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Critical Care

Open Access

Delirium assessment in ICU patients: a comparison study

  • AJ Slooter1,
  • IA Klijn1,
  • N De Wit1,
  • J Kesecioglu1 and
  • RJ Van Marum1
Critical Care200913(Suppl 1):P411

Published: 13 March 2009


Glasgow Coma ScoreFrequent ProblemComatose PatientSedate PatientConfusion Assessment


Delirium is a frequent problem in the ICU and is associated with a poor prognosis. Delirium in the ICU seems to be underdiagnosed by nursing and medical staff. Several detection methods have been developed for use in ICU patients. The aim of this study was to compare the value of three detection methods (the Confusion Assessment Method for the ICU (CAM-ICU), the Intensive Care Delirium Screening Checklist (ICDSC) and the impression of the ICU physician) with the diagnosis of a psychiatrist, neurologist or geriatrician.


All patients were eligible for inclusion. We excluded deeply sedated patients (Ramsay score greater than 4), comatose patients (Glasgow coma score less than 8), patients in whom no informed consent was obtained, patients who did not speak or understand Dutch or English, or patients who were deaf. Delirium evaluations were performed by different investigators independently and blinded to each other assessments. The CAM-ICU was used by a trained ICU nurse, the ICDSC was administered by another ICU nurse, the ICU physician was asked whether a patient was delirious or not. Further, a psychiatrist, geriatrician, or neurologist serving as reference rater diagnosed delirium using DSM-IV criteria, based on all available information.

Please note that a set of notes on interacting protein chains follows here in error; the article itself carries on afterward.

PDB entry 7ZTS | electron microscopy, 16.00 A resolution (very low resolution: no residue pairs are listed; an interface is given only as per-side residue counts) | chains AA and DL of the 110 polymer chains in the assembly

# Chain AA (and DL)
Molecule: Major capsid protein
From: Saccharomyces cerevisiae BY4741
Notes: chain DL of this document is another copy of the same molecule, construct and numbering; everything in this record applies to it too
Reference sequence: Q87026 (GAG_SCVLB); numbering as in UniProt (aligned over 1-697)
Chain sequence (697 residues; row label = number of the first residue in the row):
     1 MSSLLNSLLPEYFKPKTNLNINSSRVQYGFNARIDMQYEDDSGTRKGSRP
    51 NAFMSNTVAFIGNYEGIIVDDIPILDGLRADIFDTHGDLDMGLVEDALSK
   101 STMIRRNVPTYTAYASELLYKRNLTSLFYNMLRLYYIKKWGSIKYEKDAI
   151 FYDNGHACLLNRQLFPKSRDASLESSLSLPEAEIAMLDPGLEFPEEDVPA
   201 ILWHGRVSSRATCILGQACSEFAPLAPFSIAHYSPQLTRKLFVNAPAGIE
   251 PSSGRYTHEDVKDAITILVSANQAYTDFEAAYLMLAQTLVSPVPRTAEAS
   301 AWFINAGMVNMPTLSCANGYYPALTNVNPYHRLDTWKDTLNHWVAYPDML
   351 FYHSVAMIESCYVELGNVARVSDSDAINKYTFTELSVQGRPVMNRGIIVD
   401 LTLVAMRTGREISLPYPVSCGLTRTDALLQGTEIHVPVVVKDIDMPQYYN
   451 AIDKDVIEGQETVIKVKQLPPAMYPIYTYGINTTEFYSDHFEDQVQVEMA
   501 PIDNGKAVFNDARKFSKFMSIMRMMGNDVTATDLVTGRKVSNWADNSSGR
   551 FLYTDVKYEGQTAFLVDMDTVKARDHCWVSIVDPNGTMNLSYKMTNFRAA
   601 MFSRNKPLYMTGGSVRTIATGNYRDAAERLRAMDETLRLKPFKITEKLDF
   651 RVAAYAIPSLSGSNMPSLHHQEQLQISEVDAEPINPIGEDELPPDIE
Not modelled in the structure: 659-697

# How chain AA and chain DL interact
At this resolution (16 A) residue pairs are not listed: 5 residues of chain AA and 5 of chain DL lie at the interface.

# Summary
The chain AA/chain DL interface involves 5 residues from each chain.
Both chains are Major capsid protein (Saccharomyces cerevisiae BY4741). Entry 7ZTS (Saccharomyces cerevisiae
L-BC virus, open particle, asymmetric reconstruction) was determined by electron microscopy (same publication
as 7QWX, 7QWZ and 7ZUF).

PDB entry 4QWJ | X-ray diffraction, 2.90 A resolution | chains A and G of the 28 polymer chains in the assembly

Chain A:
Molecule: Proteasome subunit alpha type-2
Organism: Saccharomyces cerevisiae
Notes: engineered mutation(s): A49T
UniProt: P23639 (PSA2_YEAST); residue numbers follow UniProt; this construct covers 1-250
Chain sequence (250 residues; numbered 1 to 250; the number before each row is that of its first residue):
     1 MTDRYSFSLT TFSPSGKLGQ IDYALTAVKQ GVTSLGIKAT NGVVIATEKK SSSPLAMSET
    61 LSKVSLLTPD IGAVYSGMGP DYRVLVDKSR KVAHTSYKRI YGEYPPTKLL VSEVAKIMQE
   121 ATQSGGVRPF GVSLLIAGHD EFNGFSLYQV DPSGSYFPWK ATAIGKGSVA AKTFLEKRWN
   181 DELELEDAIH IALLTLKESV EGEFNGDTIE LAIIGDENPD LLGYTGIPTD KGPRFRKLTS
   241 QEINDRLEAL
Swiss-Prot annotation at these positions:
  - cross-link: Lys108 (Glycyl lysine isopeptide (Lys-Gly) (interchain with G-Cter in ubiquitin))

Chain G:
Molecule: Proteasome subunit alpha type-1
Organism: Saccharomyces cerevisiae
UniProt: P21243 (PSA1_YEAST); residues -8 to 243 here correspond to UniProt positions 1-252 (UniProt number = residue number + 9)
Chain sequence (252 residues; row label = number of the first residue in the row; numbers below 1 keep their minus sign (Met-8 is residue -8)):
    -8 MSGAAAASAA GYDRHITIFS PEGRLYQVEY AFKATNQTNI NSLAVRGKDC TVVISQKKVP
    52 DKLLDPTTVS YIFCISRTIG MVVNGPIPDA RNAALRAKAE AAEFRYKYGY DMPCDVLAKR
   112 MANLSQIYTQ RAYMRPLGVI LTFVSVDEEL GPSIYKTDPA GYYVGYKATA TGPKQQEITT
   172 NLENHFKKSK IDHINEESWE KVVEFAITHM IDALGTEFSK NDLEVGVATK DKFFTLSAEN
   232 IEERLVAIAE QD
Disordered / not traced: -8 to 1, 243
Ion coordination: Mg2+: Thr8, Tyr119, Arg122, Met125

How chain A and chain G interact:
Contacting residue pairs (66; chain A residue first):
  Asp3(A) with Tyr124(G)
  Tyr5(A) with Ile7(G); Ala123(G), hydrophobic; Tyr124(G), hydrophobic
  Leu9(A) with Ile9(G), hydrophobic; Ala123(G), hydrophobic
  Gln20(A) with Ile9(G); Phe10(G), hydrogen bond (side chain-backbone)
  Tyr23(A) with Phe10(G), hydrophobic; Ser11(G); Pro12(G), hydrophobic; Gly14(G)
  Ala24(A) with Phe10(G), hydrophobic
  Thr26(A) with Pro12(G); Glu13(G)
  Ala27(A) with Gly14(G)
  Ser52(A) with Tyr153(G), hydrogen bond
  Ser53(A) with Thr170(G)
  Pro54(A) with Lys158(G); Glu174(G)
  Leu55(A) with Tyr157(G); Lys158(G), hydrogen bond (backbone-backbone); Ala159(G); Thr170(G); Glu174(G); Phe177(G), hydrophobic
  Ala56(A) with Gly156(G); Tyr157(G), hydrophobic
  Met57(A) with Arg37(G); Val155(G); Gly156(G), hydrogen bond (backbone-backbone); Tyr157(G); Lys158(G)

During an 8-month period, 126 patients (mean age 62.4, SD 15.0; mean APACHE II score 20.9, SD 7.5) admitted to a 32-bed mixed medical and surgical ICU were studied. The CAM-ICU showed higher sensitivity and negative predictive value (64% and 83%) than the ICDSC (43% and 75%). The ICDSC showed better specificity and positive predictive value (95% and 82% vs. 88% and 72%). The sensitivity of the physicians view was only 29%, with 96% specificity, 75% positive predictive value and 74% negative predictive value.


The present study shows that the impression of intensive care physicians is not sensitive enough to identify delirium. In this investigation in a mixed ICU population, the CAM-ICU had a higher sensitivity than the ICDSC [1].

Authors’ Affiliations

UMCU, Utrecht, the Netherlands


  1. Van Eijk MMJ, van Marum RJ, Klijn FAM, de Wit N, Kesecioglu J, Slooter AJC: Delirium assessment in intensive care unit patients: a comparison study. Crit Care Med 2009, in press.Google Scholar


© Slooter et al; licensee BioMed Central Ltd. 2009

This article is published under license to BioMed Central Ltd.